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    I was thinking about this yesterday in the context of the anti-Anglican stance adopted by ex-Pope Ratzinger. I doubt very much if He was pleased by the establishment of the Ordinariate (thank God a damp squib), but I doubt if it was positively sinful. There are, I am sure, many other examples.

    When T Blair goes to confession, I wonder if he mentions Iraq?
     
  11. Perceval

    Perceval New Member

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    I believe in the Jewish version of Satan, but not the traditional Christian. It seems to me a being would have had to be made with asinine stupidity in mind to try to seize the throne of God. The Jews see Satan as an angel who challenges or obstructs the path of humans -- either to test their faith and give them an obstacle to triumph over, or perhaps even to ward them away from going too far. Think of the angel blocking Balaam's donkey; he was a satan, an adversary. The Christian devil is I think our way of making an ethereal subject like evil more understandable by giving it a human face. I can appreciate Satan as a metaphor, but not a fact. As Captain Picard announced to Q when he proclaimed himself God, "The universe is not that badly designed!"
     
  12. seagull

    seagull Active Member

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    I don't seem to be able to reproduce your quote, Perceval, but taking "Satan as a metaphor, but not a fact" (a line I go along with, as, I think, does my Vicar), could you go further and say that the Devil is a metaphor for evil?
     
  13. Old Christendom

    Old Christendom Well-Known Member

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    Obviously, good is determined by God.

    God is the fountain of all morality, law and reason. Nothing can be truly discerned apart from Him.
     
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  14. Richter Belmont

    Richter Belmont New Member

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    Yes, I believe that Satan is a distinct creature. Why? Because I believe in angels, and because I believe that Scripture indicates that such a being exists. I do not believe in the medieval images or 20th century caricatures of this being. But Scripture repeatedly presents Satan and demons as beings (not mental states or sinful/evil inclinations). Church Tradition also maintains that Satan is a being.

    Having said all of that, I am not stating or implying anything about anyone who differs. I'm only addressing the question that was posed in the OP.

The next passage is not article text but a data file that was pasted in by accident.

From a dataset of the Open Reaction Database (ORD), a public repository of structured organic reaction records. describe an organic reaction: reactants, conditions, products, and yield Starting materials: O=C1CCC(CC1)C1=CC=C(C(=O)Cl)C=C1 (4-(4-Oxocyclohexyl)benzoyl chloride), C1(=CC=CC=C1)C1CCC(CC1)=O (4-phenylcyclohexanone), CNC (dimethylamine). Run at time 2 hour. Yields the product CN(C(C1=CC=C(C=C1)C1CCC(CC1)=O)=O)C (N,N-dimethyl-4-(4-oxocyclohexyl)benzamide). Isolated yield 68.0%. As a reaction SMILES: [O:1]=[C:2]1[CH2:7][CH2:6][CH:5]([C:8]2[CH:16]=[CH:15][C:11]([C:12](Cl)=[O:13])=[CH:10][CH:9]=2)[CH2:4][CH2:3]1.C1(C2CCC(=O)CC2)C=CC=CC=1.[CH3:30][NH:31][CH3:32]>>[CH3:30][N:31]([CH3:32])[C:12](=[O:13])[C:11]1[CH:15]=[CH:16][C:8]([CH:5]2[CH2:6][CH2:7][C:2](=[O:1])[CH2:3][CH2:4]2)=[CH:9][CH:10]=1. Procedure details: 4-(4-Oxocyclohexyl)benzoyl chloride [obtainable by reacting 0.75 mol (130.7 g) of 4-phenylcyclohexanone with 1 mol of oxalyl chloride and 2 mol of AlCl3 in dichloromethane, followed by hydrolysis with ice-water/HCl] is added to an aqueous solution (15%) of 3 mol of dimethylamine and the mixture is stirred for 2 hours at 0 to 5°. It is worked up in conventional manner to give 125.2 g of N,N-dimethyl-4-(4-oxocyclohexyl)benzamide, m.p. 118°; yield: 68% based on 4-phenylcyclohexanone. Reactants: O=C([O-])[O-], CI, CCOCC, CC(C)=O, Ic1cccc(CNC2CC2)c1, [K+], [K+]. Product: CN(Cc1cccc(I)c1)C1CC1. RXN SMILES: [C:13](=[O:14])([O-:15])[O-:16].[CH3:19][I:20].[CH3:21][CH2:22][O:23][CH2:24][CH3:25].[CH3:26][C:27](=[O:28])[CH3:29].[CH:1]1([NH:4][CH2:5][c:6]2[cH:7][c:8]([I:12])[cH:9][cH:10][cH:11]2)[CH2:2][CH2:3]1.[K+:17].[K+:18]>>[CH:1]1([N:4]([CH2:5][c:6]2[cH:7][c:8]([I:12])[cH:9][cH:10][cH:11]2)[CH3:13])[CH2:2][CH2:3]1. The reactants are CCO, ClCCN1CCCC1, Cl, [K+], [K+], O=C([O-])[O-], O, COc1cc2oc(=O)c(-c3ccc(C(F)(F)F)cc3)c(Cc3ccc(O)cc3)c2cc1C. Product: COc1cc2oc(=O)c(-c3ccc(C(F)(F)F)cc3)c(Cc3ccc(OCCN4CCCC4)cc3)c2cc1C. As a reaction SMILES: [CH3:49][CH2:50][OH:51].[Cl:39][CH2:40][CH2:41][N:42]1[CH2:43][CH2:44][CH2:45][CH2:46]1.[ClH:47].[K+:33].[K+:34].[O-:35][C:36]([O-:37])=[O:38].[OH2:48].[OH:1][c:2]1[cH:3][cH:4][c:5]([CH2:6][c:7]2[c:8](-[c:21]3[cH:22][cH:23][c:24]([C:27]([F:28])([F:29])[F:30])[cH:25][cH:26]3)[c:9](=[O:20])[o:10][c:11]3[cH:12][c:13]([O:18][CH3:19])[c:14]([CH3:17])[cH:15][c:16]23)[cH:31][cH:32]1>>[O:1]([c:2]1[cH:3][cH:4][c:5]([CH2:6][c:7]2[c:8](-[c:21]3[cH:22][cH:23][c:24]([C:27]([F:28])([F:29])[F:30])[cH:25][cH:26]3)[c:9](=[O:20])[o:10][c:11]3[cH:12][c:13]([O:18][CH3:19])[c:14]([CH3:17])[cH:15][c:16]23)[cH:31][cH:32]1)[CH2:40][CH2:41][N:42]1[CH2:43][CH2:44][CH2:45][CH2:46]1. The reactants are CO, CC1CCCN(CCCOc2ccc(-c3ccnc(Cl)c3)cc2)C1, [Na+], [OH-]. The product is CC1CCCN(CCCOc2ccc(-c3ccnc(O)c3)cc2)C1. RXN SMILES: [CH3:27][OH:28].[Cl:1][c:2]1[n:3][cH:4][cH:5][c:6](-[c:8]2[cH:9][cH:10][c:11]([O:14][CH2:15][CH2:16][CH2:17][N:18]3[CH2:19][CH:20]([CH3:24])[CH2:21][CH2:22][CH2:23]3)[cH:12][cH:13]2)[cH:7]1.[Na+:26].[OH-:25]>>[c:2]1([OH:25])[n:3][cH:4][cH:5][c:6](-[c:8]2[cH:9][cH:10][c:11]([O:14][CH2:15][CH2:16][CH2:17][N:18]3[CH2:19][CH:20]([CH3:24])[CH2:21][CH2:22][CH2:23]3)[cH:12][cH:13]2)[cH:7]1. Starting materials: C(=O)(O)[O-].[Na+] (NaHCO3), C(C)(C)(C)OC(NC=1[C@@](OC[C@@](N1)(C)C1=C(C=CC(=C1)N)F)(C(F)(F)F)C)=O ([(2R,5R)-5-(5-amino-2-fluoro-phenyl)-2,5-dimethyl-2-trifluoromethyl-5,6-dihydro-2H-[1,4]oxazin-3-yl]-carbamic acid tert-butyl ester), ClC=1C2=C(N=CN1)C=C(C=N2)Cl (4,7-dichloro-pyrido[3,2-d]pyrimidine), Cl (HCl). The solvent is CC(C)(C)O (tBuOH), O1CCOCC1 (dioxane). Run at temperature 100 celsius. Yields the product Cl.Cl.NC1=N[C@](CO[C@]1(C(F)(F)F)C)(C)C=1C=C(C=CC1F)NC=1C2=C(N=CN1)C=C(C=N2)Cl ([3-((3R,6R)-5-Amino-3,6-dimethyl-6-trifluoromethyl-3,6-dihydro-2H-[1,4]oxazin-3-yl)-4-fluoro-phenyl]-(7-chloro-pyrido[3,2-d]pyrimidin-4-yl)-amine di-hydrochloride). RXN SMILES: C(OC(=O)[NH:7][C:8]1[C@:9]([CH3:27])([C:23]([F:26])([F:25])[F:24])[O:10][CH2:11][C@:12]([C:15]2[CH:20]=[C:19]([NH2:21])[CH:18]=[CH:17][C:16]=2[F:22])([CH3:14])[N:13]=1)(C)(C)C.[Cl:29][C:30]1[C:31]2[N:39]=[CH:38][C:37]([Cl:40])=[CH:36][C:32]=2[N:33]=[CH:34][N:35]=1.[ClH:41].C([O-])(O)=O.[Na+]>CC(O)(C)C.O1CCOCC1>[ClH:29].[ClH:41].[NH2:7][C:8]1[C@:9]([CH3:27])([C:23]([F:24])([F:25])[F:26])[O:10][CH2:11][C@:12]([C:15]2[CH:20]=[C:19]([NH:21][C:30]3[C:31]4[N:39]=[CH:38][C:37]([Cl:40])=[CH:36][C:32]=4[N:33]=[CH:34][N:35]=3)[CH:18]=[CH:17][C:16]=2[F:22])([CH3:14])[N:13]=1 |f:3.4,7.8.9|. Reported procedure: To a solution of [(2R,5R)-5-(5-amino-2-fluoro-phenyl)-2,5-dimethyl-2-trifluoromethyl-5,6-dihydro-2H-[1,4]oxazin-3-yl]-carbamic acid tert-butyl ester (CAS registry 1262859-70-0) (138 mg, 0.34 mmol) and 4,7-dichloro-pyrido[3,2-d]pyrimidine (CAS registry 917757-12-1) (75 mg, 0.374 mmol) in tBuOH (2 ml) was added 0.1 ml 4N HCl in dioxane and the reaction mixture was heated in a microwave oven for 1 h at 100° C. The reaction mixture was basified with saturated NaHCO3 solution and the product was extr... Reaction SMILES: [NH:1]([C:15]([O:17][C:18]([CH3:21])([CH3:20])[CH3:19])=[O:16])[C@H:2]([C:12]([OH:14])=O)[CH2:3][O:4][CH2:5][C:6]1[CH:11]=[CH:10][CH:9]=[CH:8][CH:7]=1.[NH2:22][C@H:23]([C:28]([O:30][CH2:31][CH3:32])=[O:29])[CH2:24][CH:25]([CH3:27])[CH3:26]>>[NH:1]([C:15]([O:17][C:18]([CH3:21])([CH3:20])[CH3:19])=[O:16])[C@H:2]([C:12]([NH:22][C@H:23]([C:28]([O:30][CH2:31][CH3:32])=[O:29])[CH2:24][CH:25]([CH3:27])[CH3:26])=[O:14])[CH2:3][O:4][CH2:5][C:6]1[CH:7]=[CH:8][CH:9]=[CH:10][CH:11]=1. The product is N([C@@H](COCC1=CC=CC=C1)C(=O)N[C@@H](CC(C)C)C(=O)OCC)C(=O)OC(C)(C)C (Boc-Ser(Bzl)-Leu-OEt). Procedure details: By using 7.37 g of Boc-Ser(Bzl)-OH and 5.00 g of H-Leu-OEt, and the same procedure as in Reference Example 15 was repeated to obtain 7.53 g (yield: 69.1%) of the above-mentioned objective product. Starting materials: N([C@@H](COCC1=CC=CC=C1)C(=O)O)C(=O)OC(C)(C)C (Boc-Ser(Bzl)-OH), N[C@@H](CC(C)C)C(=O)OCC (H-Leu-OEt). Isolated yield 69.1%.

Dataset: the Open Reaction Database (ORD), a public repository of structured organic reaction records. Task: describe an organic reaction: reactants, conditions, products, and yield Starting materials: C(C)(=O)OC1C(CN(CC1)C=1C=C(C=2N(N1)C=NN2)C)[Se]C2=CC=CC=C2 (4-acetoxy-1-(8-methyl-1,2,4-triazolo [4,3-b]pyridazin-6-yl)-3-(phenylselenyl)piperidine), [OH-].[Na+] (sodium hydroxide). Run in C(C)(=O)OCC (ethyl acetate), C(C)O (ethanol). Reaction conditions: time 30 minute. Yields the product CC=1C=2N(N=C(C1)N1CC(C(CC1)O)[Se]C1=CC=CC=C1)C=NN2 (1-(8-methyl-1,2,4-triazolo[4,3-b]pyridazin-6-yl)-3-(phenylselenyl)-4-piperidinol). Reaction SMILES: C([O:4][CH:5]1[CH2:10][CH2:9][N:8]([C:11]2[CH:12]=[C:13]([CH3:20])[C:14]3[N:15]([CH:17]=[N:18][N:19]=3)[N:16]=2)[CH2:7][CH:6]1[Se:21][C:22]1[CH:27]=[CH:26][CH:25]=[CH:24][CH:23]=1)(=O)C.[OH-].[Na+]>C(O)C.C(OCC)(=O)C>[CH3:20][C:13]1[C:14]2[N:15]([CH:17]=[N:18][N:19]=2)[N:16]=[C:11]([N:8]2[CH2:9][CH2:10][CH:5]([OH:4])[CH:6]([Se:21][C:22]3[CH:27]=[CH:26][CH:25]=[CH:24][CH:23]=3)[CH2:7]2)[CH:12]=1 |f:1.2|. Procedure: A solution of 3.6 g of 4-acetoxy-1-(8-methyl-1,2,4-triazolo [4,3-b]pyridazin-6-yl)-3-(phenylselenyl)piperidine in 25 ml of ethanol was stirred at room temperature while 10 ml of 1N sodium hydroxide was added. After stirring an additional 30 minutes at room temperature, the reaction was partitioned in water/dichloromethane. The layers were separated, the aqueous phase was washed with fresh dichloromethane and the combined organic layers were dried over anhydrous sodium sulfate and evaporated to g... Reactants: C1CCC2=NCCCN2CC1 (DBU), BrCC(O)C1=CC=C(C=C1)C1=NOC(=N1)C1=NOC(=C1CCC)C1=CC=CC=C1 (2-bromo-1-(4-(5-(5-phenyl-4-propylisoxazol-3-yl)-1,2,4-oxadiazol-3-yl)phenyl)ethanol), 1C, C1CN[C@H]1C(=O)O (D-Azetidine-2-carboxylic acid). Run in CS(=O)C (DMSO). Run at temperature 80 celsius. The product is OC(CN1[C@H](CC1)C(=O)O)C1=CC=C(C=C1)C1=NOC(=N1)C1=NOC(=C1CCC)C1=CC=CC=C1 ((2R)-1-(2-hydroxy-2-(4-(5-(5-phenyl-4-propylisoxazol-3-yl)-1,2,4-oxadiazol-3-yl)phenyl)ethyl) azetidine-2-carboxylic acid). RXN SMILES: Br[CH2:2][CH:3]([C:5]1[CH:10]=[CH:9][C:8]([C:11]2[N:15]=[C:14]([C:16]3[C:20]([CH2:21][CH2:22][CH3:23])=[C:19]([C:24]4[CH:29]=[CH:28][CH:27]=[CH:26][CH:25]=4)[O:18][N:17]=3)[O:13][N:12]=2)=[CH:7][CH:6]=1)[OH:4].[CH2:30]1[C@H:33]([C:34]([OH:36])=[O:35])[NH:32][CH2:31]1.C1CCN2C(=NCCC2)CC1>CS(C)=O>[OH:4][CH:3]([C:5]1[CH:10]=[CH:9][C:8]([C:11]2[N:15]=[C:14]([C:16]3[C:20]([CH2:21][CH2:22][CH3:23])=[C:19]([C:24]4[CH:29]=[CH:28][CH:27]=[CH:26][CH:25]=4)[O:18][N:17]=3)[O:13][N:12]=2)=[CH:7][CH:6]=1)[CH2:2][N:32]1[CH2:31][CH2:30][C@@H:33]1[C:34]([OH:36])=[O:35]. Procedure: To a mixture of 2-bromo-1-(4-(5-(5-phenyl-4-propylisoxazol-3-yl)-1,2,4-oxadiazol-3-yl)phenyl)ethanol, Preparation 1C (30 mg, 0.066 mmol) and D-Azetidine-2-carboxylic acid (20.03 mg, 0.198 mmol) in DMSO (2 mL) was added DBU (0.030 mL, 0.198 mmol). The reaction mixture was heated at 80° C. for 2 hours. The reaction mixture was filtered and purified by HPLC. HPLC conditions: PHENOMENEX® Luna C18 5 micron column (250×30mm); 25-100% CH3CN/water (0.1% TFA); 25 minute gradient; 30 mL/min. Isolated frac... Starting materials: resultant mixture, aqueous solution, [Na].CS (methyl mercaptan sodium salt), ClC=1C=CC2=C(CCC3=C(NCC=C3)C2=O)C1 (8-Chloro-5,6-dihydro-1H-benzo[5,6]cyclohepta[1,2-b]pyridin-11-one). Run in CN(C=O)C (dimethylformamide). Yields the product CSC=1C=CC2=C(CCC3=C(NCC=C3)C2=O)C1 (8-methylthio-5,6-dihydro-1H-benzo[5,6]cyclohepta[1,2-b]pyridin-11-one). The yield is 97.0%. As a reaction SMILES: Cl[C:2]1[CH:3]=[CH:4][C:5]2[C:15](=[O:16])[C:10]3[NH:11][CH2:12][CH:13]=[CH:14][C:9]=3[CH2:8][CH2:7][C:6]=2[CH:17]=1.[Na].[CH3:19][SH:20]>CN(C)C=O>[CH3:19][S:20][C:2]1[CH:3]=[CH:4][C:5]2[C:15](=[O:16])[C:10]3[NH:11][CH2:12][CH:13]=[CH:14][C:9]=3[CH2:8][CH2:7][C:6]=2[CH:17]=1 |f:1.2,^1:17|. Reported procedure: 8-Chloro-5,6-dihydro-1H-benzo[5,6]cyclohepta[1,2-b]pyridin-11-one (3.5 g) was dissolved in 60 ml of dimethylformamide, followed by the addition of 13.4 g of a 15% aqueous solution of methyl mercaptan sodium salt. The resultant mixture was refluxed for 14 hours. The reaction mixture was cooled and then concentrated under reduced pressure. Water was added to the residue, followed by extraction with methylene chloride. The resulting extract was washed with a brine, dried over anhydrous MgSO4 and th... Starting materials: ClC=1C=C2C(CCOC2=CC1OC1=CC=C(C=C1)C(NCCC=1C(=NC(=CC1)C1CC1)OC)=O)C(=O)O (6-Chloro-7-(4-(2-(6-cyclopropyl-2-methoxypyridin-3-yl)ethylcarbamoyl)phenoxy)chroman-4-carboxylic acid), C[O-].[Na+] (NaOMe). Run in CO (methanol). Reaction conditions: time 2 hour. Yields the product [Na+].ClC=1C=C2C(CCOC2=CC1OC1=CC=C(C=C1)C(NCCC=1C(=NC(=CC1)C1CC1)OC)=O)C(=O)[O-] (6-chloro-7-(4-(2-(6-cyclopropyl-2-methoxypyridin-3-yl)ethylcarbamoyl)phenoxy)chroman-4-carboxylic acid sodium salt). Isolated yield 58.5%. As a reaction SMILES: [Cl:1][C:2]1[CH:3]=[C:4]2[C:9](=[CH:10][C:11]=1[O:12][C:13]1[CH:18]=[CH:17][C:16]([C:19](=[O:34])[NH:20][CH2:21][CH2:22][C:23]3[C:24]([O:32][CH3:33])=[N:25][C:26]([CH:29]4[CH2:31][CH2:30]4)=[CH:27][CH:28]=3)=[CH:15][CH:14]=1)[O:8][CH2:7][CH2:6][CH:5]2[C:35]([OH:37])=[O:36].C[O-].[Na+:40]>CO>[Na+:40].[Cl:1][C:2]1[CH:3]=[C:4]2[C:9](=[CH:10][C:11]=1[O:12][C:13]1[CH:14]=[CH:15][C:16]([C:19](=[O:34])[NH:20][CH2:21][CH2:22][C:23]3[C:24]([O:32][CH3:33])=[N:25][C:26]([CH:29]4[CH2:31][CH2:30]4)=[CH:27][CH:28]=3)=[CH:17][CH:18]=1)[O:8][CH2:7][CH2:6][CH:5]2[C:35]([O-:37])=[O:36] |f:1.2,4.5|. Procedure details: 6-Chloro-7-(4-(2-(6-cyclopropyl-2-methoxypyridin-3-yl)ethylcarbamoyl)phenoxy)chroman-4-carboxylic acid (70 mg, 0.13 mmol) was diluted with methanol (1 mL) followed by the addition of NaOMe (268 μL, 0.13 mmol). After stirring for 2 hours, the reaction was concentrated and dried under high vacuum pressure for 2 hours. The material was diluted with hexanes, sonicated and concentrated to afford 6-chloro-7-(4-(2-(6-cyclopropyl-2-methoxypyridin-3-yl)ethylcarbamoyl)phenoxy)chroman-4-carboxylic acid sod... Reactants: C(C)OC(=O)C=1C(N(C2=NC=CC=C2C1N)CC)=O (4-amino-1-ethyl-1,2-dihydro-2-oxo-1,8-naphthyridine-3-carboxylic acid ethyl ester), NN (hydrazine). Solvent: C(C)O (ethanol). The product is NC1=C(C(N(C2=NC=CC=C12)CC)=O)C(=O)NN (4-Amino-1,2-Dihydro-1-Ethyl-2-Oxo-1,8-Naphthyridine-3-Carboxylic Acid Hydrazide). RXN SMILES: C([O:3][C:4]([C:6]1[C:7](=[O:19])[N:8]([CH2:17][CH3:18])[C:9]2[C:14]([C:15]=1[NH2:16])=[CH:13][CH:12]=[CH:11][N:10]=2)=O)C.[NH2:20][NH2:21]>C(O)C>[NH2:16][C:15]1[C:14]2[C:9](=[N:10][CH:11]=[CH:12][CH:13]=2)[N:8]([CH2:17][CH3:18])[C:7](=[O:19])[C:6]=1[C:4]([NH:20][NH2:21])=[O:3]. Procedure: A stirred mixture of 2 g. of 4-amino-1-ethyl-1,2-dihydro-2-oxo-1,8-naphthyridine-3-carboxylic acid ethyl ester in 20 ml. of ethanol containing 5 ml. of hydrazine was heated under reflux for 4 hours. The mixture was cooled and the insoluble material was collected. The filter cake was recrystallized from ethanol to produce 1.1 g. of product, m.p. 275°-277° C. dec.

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  15. Peteprint

    Peteprint Well-Known Member Anglican

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    I agree for the same reasons, namely, that scripture specifically speaks of Satan as a person. The Lord himself spoke of the Devil on a number of occasions, and there is no reason to believe he was speaking metaphorically. If there is no Satan, then who was tempting Christ in the wilderness?
     
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  16. Alcibiades

    Alcibiades Member

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    Anyone actually met him? Or a demon?
     
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  17. Lowly Layman

    Lowly Layman Well-Known Member

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    If someone said yes, would that be dispositive? I have encountered demonic possesssion. I found it all too real.
     
  18. Spherelink

    Spherelink Active Member

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    I've seen the influence and work of the devil in my life.
     
  19. Alcibiades

    Alcibiades Member

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    I merely find it a curious observation that everyone who asserts a personal devil actually has no personal contact, but instead asserts it because it is so in the bible. This is of course, highly contrary to the experience of the early Church which encountered and battled demons on a pretty much daily basis.

    For the record, I do happen to think the demonic does exist, so I'm not asking out of scorn (as if I ever intend to!)
     
  20. Lowly Layman

    Lowly Layman Well-Known Member

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    Tonight i was reading Ryle's commentary on Matthew 4 and thought it instructive: Let us learn in the first place, what a real and mighty enemy we have in the devil. He is not afraid to assault even the Lord Jesus Himself. Three times over he attacks God's own Son. Our Savior was "tempted by the devil." It was the devil who brought sin into the world at the beginning. This is he, who vexed Job, deceived David, and gave Peter a heavy fall. This is he, whom the Bible calls a "murderer," a "liar," and a "roaring lion." This is he, whose enmity to our souls never slumbers and never sleeps. This is he, who for nearly 6000 years has been working at one work--to ruin men and women, and draw them to hell. This is he, whose cunning and subtlety pass man's understanding, and who often appears as "an angel of light."

    Let us all watch and pray daily against his devices. There is no enemy worse than an enemy who is never seen and never dies, who is near to us wherever we live, and goes with us wherever we go. Not least let us beware of that levity and jesting about the devil, which is so unhappily common. Let us remember every day, that if we would be saved, we must not only crucify the flesh, and overcome the world, but also "resist the devil."